A New Treatment Model for Alcohol Misuse

A New Treatment Model for Alcohol Misuse

By Tonja Bagwell MA 12/28/16

Although 65 percent of the 2.3 million incarcerated people meet criteria for substance abuse or addiction, only 11 percent receive treatment.

Image: 
A New Treatment Model for Alcohol Misuse
Punishment is not a solution, and it is not therapeutic.

In addiction treatment, there is a long history of people with personal experience with addiction responding to their struggles by pursuing a career in addiction counseling. Often their experience is directly as an individual who struggles with substances, but frequently it is the substance misuse of a family member that provides the motivation to understand addiction and help others. Here, Tonja Bagwell describes her journey and the innovative model she has developed for working with alcohol misuse… Richard Juman, PsyD

My Personal Agony with Alcohol

I experienced the agonizing heartache of losing my dearly beloved father at the youthful age of 53. The helplessness I felt watching him consume alcohol year after year, and that intuitive feeling that it could end miserably, caused sadness, fear, and misunderstanding throughout my childhood and early adulthood. I wish I knew then what I have learned and continue to learn about alcohol, alcoholism, and how they affect a person’s overall wellness. I often ponder if I could have helped my father during that time if I had developed a clinical and educational tool. As with readers today, he could have made a choice to utilize tools presented to help guide him on a path of wellness.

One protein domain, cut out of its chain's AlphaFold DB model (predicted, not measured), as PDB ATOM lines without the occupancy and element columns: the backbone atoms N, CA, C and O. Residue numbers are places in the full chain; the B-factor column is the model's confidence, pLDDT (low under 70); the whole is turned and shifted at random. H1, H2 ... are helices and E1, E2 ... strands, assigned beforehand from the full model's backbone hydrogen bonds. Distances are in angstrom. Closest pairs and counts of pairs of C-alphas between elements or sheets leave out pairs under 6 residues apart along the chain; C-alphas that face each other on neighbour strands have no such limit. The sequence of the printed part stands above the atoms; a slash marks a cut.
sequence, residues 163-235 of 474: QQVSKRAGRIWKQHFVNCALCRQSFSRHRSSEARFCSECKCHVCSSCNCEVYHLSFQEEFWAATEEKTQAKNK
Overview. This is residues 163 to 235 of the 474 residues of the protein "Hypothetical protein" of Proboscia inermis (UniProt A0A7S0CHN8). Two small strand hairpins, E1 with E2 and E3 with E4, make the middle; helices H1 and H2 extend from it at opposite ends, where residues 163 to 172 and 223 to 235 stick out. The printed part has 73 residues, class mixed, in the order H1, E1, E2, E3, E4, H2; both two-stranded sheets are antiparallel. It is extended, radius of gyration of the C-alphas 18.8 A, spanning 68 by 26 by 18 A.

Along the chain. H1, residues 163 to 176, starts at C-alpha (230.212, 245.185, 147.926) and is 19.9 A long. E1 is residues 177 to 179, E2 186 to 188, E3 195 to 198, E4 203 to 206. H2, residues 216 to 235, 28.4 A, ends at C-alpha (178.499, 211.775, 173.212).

I remembered my father’s alcoholism did not include anger, arrests or assaults. My father was a model citizen and functioning alcoholic who was responsible enough to maintain a family, a home, a job, friends, and his relationship with God. Yet, he did suffer from two critical components: alcohol and attitude. He did not have a negative, angry, or threatening attitude. Yet, he did have an attitude similar to most functioning alcoholics: He was in denial about having an alcohol abuse or dependency problem. My father came from an era and culture that did not acknowledge alcoholism or alcohol abuse as a disease. Nor was it recognized as a health problem in need of treatment. Some people from his era (and today) thought alcohol abuse was a bad habit. A behavior believed to be caused by sinful thoughts or mischievous socializing that could be controlled by self-discipline and prayer. If a person was too intoxicated or hungover for work, they were considered to be “sick.” They were not considered to be sick from the disease of alcoholism.